Category social justice

Join in June Tribute to “Persistence” in Arlington through Photos from a Week of Changes

In early June I saw the following notice in Arts Arlington: “OWN A PIECE OF PUBLIC ART HISTORY! ‘Persistence’ Exhibit & Sale at Arlington Porchfest Join us during Porchfest (June 18, 1 to 4 pm) to get a close look at Michelle Lougee’s whimsical creations for the Minuteman Bikeway during an exhibition and sale of the sculptural pieces that make up PERSISTENCE. “( quote from Arts Arlington newsletter June 2022) The notice inspired my photo spree 1) along the bikeway while the sculptures were still up, 2) in the outdoor exhibit where they were finally touchable, 3) among the bikeway trees persisting after their departure. This post is my journal from each of the three phases, with photos, notes, quotes, and promising links.

ART SCRIM Extends Possibilities for Public Art Outdoors, as shown by Yenny Hernandes, Anna Dugan and Deborah Johnson

Each of these three artists has created several fabric panels that transform stretches of metal construction fencing near the intersection of Harvard Street and Western Avenue in Allston. One, Anna Dugan, incorporated concrete Jersey barriers as well. All three worked out their own distinctive series of panels printed on scrim, a lightweight durable translucent textile that has long been used in theater sets. Daylight, street light, clouds, the sky itself, and any machinery or equipment behind the fence can add variables to our view. Whether driving by or standing near, we respond to these shifting features. I grew more aware of such changes as I photographed the art. In fact, I felt that each artist had recognized and successfully addressed the possibilities of scrim.

Recent Art Combines with Earlier Creative Features on the Bikeway in Somerville

On an April walk along Somerville Community Path (or Bikeway), I stopped to enjoy some new discoveries and familiar favorites. In this post I begin with photos of the recent additions and then share older photos, plus links to supporting information in earlier posts or new resources. As always, I appreciate the reliable richness and intriguing changes on this path.

Events in Ukraine Add to Art in Harvard Square

These photos, notes, and links are my attempts to connect recent and past events in outdoor art. These may help me transition to some future post with my own thoughts.

Light Poles Display Banners for Black History Month On Massachusetts Avenue in Arlington

This February (2022) I learned to look up at light poles for Black History Month banners along Massachusetts Avenue in Arlington. Luckily banners from earlier Februaries (2020 and 2021) were up again, along with a new set. Different artists, selected by Arlington Human Rights Commission and Arlington Commission for Arts and Culture, created the banners for each year.

A Statue and a Stamp Shed Lights on the Life of Sculptor Edmonia Lewis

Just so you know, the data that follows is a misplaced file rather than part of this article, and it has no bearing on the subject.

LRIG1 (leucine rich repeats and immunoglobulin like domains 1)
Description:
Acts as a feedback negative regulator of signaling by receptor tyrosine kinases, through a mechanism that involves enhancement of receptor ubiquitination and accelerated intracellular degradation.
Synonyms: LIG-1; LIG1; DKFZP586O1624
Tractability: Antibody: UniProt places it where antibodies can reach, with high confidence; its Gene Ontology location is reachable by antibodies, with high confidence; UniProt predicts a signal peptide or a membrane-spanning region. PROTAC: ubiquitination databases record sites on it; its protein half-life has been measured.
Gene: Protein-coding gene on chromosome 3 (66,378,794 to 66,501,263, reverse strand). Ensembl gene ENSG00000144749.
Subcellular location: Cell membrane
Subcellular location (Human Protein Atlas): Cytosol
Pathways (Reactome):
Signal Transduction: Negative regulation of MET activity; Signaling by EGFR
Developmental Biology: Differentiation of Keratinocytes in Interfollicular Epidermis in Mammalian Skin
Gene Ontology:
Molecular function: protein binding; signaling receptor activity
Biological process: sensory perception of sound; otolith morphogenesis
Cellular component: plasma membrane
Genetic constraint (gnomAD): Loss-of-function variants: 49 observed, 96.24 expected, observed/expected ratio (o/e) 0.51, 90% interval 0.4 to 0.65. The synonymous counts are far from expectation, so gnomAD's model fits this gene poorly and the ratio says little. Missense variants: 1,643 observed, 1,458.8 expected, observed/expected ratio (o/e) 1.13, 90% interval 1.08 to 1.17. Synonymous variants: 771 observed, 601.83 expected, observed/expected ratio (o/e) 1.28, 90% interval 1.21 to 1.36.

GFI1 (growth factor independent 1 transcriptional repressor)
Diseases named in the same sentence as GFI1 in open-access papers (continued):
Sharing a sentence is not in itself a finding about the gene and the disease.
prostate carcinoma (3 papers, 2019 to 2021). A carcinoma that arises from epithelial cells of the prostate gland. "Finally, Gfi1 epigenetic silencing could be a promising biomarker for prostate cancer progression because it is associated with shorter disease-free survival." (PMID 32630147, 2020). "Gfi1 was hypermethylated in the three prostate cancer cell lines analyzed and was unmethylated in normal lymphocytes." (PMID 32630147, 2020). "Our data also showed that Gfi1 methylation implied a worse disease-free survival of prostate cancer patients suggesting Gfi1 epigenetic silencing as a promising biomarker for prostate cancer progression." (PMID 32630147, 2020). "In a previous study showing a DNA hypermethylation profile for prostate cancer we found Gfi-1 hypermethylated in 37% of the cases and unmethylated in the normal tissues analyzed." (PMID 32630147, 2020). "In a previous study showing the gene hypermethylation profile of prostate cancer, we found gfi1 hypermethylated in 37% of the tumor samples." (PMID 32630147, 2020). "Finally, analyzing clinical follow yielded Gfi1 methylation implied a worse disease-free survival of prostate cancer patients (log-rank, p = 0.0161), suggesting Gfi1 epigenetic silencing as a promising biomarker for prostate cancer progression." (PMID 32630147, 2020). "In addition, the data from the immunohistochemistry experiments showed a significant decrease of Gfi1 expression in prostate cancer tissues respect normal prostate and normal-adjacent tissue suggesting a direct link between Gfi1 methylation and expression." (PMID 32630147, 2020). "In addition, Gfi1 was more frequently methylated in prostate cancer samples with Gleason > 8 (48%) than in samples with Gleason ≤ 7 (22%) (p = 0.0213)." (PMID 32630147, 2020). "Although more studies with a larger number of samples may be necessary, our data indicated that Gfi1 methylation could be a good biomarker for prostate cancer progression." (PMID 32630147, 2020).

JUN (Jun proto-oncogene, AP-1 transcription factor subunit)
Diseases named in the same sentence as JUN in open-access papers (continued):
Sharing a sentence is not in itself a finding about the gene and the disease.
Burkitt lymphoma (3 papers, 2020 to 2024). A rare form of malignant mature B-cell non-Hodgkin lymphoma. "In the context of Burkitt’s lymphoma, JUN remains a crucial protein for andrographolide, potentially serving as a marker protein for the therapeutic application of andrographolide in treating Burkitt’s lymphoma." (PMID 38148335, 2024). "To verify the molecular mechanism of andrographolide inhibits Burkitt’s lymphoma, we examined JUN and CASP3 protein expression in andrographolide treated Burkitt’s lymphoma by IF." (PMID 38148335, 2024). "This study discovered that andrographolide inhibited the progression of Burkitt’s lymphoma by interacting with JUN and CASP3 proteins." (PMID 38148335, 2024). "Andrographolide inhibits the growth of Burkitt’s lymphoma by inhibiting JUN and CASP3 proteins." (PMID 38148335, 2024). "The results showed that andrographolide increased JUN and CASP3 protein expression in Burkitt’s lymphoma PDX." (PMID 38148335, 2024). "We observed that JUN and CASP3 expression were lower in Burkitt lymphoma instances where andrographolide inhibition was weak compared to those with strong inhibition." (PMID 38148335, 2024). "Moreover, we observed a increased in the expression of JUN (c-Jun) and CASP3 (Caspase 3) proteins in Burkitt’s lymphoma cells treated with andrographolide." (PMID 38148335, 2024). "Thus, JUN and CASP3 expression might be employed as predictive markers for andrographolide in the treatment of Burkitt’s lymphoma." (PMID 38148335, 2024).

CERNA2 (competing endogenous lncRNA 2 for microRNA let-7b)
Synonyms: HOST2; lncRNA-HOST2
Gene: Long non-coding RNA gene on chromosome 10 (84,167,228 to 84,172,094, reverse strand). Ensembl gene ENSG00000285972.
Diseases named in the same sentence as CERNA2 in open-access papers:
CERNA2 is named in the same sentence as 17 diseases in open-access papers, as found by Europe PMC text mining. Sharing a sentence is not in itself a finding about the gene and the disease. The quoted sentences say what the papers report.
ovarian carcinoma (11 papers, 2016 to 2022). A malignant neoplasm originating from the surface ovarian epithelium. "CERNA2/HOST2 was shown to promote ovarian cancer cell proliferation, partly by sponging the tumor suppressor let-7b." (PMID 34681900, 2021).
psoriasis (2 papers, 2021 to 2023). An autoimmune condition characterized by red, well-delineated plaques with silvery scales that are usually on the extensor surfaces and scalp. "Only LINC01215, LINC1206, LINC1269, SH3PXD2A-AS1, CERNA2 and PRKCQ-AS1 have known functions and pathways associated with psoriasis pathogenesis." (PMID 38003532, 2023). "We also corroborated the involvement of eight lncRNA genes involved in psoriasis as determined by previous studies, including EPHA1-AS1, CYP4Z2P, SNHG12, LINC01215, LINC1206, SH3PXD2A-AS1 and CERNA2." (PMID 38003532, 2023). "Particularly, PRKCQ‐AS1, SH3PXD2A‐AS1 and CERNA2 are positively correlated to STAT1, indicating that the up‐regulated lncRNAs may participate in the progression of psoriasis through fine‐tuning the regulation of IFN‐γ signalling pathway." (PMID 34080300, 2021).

A public radio segment about sculptor Edmonia Lewis (1845-ca. 1909) recently roused me to order a sheet of newly issued stamps honoring her and then to seek out the marble monument she made 150 years ago for a family lot in Mount Auburn Cemetery. Stories behind the new stamp and the long-standing sculpture led to more revelations about the artist’s life, through resources I will share here with quotes and links.

Bronze Sculptures by Cyrus Dallin in Arlington Combine History and Humanity

New important plantings around Cyrus Dallin’s long-standing sculpture (since 1912) on the lawn of the Museum of Fine Arts Boston this summer made me realize how much I did not know about the sculptor. That led me to Arlington, where some of his significant works have braved all weather for over a century, and where the Cyrus Dallin Art Museum has developed valuable online resources about his works. A winter lull finally let me review my summer notes and photos for Dallin’s art in Arlington, where he lived in the first half of the twentieth century. Now I need to share some fascinating aspects of his art.

Public Art Personalities Greet the Season Together on Palmer Street in Harvard Square

Analog the Sphinx Dog and Wapiti the Green Elk recently joined Michelle the Blue Elephant on Palmer Street in Harvard Square. All three stand with slender sturdy legs on narrow skis. All three are creatively constructed from various recycled materials, adorned with objects, and decorated festively. All three are called Skraelings by Bob Smith (of Minimum Wage Art), who describes them in the following quote: “These being(s) are super heroes that are made from wood, metal, even plastic, all castoff materials from an overly materialistic society. Skraelings fight boredom and apathy in all dimensions of time and space.” ….

New Views Come in through Art for “Go Out Doors” in Minute Man National Historical Park

“Mission: “Go Out Doors” inspires discovery and exploration of outdoors spaces and trails, and the intersection of place, history, community, spirit, and nature. On View Through November 15, 2021” (quote from Umbrella Arts Go Out Doors @ Minute Man National Historical Park) This mission addresses my experience visiting the three doors!
Doors created by artists Yetti Frenkel, Cassandra Charles, and BARD at three separate sites within Minute Man National Historical Park

Art Raises Many Related Questions in Amazing Ways on the Boston Common: “What Do We Have in Common?” by Janet Zweig, now through October 24

Presented by NOW+THERE and Friends of the Public Garden, through wonderfully welcoming, attentive, versatile Guides.
I’ll post very quickly in case anyone who lives nearby can visit the Boston Common before this brief opportunity ends. I plan to return and post with more connections. Meanwhile here are a few photos from my first visit two days ago, with quotes from two informative rich resources: NOW+THERE and Friends of the Public Garden.